Former NRC members pushing for unity law

Former NRC members pushing for unity law

Amnesty talk revives as 'reprieve' bid fails

Former members of a defunct National Reform Council committee are pushing for a new law on the administration of justice to restore national unity.

Poom Moonlaslip, a former member of the defunct NRC panel on reconciliation chaired by Anek Laothammatat, said the panel's former members are working with the National Legislative Assembly on a bill covering the administration of justice.

The bill is based on a six-point report prepared by the NRC panel which is studying approaches that seek to promote national unity.

The document proposes ways to heal the political divide and restore relations between those involved in political conflicts. It covers all aspects of a reconciliation bid, including compensation to affected parties, an amnesty and a truth-seeking process.

Under the bill, a committee would be set up to handle cases involving political offences. The committee would be made up of people who are recognised by members of the public as well as victims of political unrest.

Under the proposed law, political offenders would be divided into protesters and protest leaders.

Ordinary people who took part in political protests but did not commit serious criminal offences, such as killings, corruption or gross violations of human rights would be exempt from prosecution, Mr Poom said.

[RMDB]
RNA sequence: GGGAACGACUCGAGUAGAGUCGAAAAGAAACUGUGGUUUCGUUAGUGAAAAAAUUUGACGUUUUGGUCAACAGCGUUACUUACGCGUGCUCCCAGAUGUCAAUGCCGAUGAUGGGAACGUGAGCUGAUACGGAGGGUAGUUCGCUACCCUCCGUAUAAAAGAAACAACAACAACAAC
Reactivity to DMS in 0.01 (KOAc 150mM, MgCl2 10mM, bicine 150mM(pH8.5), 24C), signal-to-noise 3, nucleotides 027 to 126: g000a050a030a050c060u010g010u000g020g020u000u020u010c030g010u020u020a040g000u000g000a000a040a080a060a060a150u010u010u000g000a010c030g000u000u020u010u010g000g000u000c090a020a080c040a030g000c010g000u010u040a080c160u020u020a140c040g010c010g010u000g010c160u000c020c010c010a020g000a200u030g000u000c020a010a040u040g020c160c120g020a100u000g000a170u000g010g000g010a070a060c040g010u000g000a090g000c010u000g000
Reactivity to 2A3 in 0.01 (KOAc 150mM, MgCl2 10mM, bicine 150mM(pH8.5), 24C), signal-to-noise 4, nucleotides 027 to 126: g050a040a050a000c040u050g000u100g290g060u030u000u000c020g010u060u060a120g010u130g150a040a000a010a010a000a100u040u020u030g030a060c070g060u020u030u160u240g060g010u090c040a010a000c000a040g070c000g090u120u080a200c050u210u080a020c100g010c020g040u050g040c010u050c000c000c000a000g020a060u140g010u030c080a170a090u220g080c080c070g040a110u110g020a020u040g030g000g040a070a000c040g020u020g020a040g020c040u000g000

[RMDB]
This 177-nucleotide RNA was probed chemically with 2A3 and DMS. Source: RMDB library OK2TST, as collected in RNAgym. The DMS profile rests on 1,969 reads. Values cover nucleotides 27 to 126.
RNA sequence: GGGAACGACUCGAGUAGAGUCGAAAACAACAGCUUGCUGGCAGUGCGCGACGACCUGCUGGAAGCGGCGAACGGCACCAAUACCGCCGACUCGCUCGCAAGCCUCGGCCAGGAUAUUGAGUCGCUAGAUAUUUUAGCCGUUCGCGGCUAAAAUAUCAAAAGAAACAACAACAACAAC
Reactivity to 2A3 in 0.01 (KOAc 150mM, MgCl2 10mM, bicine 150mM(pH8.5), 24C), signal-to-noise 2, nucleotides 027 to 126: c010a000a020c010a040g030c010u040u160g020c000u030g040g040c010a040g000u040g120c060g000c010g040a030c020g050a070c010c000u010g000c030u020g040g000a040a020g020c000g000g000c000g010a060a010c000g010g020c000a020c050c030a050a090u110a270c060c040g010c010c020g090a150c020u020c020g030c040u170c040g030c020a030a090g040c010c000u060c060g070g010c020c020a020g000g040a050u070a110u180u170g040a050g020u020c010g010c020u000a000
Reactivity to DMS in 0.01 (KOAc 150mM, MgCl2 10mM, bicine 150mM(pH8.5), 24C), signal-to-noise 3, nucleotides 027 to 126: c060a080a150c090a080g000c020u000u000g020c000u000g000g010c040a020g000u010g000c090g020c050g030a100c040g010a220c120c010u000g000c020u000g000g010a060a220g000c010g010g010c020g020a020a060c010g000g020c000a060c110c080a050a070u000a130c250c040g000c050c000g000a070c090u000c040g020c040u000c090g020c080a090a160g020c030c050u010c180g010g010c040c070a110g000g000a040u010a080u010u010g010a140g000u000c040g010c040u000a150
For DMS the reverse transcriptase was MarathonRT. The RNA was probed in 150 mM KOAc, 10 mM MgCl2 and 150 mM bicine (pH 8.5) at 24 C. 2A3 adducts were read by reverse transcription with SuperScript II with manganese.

Protest leaders would be required to show contrition in public and reveal the truth behind the political conflicts.

The next step would be to consider if a special law, such as an amnesty bill, should be granted. Granting an amnesty is a sensitive issue and the matter must be handled carefully to avoid any conflict, Mr Poom said.

Mr Poom added the NLA and the former NRC panel members are expected to finalise the details of the bill within 30 days.

Meanwhile, Adul Khieuboribun, chairman of the 1992 May Heroes Relatives Committee, said while he supported efforts to restore unity, he disagreed with a reprieve for political offenders proposed by Seree Suwanphanont, chairman of the National Reform Steering Assembly's political reform panel.

The proposal calls for a "reprieve" from court proceedings and convictions for all offenders in politically-motivated cases during the last decade of unrest.

Under the Seree proposal, anyone who had been charged and agreed they were in the wrong could plead guilty and be released, while those who believed they were innocent could fight their cases in court.

Mr Adul said the proposed reprieve would only benefit those charged with minor offences under the Internal Security Act. There were more than 1,000 of these offenders, but most of them have now been cleared of the charges and released, with only 60-70 cases pending hearings.

However, Mr Seree has said he was willing to back off from the proposal, in the face of growing opposition.

Mr Adul stressed that relatives of the victims of political unrest must have a role in pushing for reconciliation, and the role should not be limited only to the government or politicians.

He also urged Deputy Prime Minister Prawit Wongsuwon, who is in charge of national security, or anyone in the National Council for Peace and Order to support efforts to foster national unity. The relatives committee is ready to support any of them to become the next prime minister if they succeed in doing so, Mr Adul said.

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